How can ocean science and technology help stop human slavery on the high seas? This past Tuesday, I had the opportunity to explain that during two different National Geographic sponsored panels on Illegal, Unreported and Unregulated (IUU) Fishing that I sat on in DC – one in the Capital with numerous legislative attendees. I was joined on the panels by some key experts in this field that included VADM Chuck Michel, Vice Commandant of the Coast Guard, and Ian Urbina of the NY Times who published a series of articles titled “The Outlaw Ocean” last year – a must read.
Thanks to many things I have learned from our members over the past few months, I am able to clearly explain linkages from ocean science and technology to combatting these horrendous criminal activities. These include:
- Using ocean observing technology to augment existing surveillance means to better detect IUU fishing activity.
- Understanding where the biggest threats of IUU fishing and overfishing are to the health of fisheries and associated marine ecosystems. (i.e., if you can only save a few starfish on the beach, which ones do you save?)
- Using physical and biological ocean models to predict where fish will be, at time scales that range from hours and days to seasonal and multi-year. (Fishermen, including illegal ones, tend to be where the fish are.)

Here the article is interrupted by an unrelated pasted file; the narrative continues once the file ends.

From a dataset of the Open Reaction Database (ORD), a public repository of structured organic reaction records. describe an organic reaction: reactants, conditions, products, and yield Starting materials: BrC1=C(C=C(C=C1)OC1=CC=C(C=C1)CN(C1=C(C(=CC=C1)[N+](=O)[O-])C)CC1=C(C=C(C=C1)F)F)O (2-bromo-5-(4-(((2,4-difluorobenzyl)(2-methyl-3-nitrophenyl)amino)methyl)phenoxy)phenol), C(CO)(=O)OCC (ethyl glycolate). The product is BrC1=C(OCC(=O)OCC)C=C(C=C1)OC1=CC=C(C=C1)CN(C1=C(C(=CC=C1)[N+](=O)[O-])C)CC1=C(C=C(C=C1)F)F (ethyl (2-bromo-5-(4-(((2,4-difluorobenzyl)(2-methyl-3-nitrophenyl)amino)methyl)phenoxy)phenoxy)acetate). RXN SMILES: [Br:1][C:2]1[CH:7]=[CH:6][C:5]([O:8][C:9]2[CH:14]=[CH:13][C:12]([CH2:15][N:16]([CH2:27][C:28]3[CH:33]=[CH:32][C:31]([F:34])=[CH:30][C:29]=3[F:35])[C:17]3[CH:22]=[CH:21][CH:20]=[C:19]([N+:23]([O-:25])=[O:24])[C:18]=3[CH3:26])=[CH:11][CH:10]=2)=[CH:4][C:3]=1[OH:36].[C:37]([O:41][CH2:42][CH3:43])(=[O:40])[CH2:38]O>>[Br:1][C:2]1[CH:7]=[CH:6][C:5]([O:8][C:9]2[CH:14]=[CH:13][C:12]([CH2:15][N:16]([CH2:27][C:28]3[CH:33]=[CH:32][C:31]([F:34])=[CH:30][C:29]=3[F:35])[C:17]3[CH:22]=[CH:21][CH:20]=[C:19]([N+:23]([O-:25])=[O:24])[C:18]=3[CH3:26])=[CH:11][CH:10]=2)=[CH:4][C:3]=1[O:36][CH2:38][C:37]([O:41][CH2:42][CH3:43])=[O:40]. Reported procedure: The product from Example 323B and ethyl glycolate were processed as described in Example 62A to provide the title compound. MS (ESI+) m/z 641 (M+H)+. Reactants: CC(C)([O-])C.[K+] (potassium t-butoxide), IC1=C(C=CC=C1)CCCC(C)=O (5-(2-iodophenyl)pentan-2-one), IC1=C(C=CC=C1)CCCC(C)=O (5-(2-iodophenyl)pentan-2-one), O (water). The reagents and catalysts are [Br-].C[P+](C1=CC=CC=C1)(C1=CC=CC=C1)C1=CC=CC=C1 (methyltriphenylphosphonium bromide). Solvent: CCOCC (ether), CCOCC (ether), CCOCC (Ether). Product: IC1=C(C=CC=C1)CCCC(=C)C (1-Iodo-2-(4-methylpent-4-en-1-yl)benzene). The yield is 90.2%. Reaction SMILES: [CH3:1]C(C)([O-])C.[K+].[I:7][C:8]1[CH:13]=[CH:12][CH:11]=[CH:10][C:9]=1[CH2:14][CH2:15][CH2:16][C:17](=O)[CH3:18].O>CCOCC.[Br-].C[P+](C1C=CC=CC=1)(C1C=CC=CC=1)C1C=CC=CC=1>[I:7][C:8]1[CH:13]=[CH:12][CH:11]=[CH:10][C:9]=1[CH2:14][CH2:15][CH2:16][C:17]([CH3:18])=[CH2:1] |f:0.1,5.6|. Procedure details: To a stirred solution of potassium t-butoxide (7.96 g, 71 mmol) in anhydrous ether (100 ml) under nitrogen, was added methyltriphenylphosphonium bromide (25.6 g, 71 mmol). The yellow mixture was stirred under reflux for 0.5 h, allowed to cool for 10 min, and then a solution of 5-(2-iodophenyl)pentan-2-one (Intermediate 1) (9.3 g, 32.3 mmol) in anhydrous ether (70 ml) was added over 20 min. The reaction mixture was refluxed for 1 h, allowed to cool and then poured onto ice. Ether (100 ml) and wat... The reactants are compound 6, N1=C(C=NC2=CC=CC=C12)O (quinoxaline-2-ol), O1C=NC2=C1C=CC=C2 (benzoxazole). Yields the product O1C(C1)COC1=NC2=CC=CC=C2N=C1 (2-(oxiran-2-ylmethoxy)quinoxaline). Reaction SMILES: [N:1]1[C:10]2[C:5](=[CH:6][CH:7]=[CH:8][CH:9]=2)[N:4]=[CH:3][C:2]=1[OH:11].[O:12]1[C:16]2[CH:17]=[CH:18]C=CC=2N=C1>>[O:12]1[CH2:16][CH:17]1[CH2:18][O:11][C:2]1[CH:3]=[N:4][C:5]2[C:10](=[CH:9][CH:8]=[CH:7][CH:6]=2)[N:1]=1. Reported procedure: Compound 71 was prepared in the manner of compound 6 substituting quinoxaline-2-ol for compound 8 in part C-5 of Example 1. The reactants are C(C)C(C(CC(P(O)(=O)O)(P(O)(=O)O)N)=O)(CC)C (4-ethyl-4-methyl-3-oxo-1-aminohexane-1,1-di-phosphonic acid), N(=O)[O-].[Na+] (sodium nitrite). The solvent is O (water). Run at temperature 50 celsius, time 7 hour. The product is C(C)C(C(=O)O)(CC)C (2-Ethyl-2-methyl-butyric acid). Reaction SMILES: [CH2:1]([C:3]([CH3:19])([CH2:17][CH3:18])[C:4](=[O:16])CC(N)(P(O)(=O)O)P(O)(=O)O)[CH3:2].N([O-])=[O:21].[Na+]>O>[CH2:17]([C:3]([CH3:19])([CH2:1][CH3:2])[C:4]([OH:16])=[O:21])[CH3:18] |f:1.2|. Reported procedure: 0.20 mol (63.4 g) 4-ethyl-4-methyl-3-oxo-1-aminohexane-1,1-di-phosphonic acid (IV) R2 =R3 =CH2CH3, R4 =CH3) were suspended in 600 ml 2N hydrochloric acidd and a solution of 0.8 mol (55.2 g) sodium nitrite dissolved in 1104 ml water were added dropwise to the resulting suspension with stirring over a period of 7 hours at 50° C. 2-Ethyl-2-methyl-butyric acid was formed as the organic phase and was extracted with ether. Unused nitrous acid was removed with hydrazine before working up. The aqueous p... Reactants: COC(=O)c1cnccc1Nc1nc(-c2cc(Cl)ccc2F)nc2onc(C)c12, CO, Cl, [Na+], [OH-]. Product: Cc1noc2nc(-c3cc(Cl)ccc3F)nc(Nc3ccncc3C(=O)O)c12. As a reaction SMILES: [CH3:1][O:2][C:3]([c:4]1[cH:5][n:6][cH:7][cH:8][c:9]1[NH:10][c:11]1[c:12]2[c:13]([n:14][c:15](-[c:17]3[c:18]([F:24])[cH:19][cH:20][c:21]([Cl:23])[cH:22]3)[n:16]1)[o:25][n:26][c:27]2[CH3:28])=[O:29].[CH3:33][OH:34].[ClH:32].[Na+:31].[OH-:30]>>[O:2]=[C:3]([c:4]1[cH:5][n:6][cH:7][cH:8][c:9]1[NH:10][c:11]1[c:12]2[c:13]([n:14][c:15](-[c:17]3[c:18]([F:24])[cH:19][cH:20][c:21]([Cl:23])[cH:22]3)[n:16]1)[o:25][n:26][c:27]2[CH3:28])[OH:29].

- Using effective aquaculture, fisheries and ecosystem management, and ecosystem restoration to impact the supply-demand equation in favor of healthy, legal seafood production.
So as you can see, much of the research and technological innovation ongoing across our consortium in these areas has direct and indirect impacts on this important issue – a crisis of our times as indicated in the Presidential Memorandum of 2014 and the IUU Fishing Enforcement Act of 2015. From giant jellyfish research to coastal radar data integration to “tuna tank” development, I commend the many ongoing efforts by Ocean Leadership members that will help solve this scourge on our seas.
On a separate note – CONGRATULATIONS to our newly elected Officers and Board of Trustee members and officers:
- Jackie Dixon (University of South Florida) – re-elected and appointed Chair
- Roberta Marinelli (University of Southern California) – appointed Vice Chair
- Graham Shimmield (Bigelow Laboratory for Ocean Science) – re-elected and appointed Treasurer
- Ginger Armbrust (University of Washington) – re-elected Voting Member Trustee
- Hank Lobe (Sonardyne, Inc) – re-elected Affiliate Member Trustee
- Molly McCammon (Alaska Ocean Observation System) – new Associate Member Trustee
- Kate Miller (Texas A&M University) – new Voting Member Trustee
- Bradley Moran (University of Alaska Fairbanks) – new Voting Member Trustee
Jonathan W. White, RADM, USN (ret.); M.S.
President and CEO
Consortium for Ocean Leadership
Member highlight: A study by Oregon State University found that wetland enhancement in the Midwest could help reduce catastrophic floods of the future.